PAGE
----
Certification

Subject: Certification
From: Rick Lippincott <rjl -at- BOSTECH -dot- COM>
Date: Wed, 3 Jan 1996 15:46:53 EST

Certification is a touchy and emotional issue, but one that we will likely
have to face in the future. Personally, I haven't yet firmly made up my mind,
and likely won't until the issue is more clearly defined.

But I do see problems, and one of them is the type of certification. Yvonne
DeGraw pointed out that requiring "clear writing" would exclude technical
illustrators or multimedia communicators. There is another huge problem that
we've overlooked: hardware vs. software. The expertise required for one type of
tech communication is far different from the knowledge required for the other.
A hardware tech writer might need to know things such as tensile strengths,
metallurgy, non-destructive inspection, high-voltage or high-temperature
effects, corrosion control, torque values.... whew, the list goes on and on.
It's quite likely that the hardware tech writer does -not- need any programming
skills, nor the slightest clue how to read code.

So, you've got two possible answers to this problem:

1) Certify to minimum standards to meet the Lowest Common Denominator of tech
communication; or
2) Create separate classes of certification for hardware and software (and
whatever else might be needed).

Item #1 has already been suggested on this list, but met with some objections
because a "minimum" certification is of no value.

Item #2 hopefully will meet with a lot of resistance. I'd hate to think that
I need -two- certifications to guard against job uncertainty. And from my
personal experience, it was quite hard enough overcoming management
preconceptions when I tried to move from hardware to software documentation,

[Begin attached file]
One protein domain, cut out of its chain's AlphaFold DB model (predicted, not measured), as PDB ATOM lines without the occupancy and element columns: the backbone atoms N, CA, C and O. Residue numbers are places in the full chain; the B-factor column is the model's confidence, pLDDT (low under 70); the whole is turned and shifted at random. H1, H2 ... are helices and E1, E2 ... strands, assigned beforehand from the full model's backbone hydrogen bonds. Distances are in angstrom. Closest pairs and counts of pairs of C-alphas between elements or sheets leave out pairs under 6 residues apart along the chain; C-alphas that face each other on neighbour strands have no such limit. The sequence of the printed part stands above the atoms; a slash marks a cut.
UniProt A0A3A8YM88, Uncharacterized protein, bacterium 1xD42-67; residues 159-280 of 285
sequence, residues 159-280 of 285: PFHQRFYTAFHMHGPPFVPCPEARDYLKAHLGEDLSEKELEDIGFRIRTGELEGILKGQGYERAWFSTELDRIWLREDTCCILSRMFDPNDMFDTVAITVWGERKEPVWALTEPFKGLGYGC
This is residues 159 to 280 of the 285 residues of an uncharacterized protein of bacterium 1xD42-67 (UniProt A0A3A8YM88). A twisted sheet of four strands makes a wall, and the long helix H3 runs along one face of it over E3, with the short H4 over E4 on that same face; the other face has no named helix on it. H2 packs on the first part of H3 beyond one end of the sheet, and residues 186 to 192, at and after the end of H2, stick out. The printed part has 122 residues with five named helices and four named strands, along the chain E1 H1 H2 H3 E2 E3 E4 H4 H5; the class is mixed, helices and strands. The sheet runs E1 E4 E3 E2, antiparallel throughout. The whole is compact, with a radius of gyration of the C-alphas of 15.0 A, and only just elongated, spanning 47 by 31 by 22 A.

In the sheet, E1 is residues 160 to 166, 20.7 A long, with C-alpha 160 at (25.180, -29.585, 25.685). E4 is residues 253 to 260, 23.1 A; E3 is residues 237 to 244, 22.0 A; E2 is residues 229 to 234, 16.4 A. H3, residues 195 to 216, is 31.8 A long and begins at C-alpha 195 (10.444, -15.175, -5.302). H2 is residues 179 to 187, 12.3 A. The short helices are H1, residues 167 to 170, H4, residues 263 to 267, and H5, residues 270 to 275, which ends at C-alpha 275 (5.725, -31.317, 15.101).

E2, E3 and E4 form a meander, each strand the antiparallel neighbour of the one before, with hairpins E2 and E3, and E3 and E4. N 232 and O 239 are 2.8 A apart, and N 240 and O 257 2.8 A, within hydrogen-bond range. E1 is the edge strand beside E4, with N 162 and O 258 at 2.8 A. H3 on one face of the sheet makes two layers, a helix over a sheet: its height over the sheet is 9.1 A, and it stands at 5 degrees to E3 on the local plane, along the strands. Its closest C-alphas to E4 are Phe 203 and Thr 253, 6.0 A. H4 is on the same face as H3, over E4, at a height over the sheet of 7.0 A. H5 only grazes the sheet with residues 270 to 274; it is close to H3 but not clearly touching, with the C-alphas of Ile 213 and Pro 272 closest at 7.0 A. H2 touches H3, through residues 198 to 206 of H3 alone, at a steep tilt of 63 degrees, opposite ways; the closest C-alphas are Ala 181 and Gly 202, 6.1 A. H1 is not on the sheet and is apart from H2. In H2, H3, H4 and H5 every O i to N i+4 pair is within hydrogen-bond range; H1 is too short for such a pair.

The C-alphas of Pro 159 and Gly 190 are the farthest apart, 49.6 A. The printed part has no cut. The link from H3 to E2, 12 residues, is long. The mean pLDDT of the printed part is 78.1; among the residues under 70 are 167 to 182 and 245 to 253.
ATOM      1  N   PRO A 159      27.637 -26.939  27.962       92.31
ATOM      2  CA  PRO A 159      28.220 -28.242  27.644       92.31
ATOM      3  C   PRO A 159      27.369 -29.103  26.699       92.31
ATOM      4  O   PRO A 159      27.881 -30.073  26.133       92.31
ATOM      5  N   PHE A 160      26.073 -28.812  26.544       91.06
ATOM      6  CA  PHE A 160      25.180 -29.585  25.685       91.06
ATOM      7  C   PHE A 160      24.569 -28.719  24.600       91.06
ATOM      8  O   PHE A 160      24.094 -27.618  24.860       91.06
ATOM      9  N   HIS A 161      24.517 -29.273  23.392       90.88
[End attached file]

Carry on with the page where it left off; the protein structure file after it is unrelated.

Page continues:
I don't need limitations of a certification label. If I hadn't been able to
move from hardware to software in '93 and '94, I would probably no longer be
a tech writer. (And, I'm doing quite well at the software, thank you.)

Another issue that Yvonne raised was "cutting edge" technology. If it's been
around long enough to have standards, it's not cutting edge. I agree. If there
was a certification test today that included DTP skills and some knowledge
of code, many of us would pass in a flash. But ten years from now, of what
value is it to show that in 1996 I passed a test that showed competency in
FrameMaker on Windows 3.1, and C++? (Ten years from now? It should be at
least C++++ if not D, or possibly P.)

So, in a worst case of the above, every couple of years I've got to sweat
through at least two tests to maintain my two certificates. I'm really not
terribly excited about this.

Larry Kunz said that there is no STC "proposal" to make a college degree part
of a certification requirement (in fact, no STC proposal exists at this time,
if I read Larry's post correctly.) I don't think I'd favor a degree as a
requirement. I've seen a number of persons come directly from "the field" and
turn into outstanding tech writers, with no formal education beyond high school
or some technical training in the military. Judith Blackbourn appears to be
an example of this happening.

In conclusion, I've got to agree with a point made by Angela Howard. It seems
the extremes are to produce tightly-controlled, limiting certificates (that
may stifle creativity and our ability to move from job to job), or to produce
a very generic and minimal certification (which is of nearly no value). The
tough part of the process is to find something in the middle that will work.
If I have any bright ideas, I'll toss them out but right now I'm drawing a
blank.

Rick Lippincott
Boston Technology
Wakefield, MA
rjl -at- bostech -dot- com


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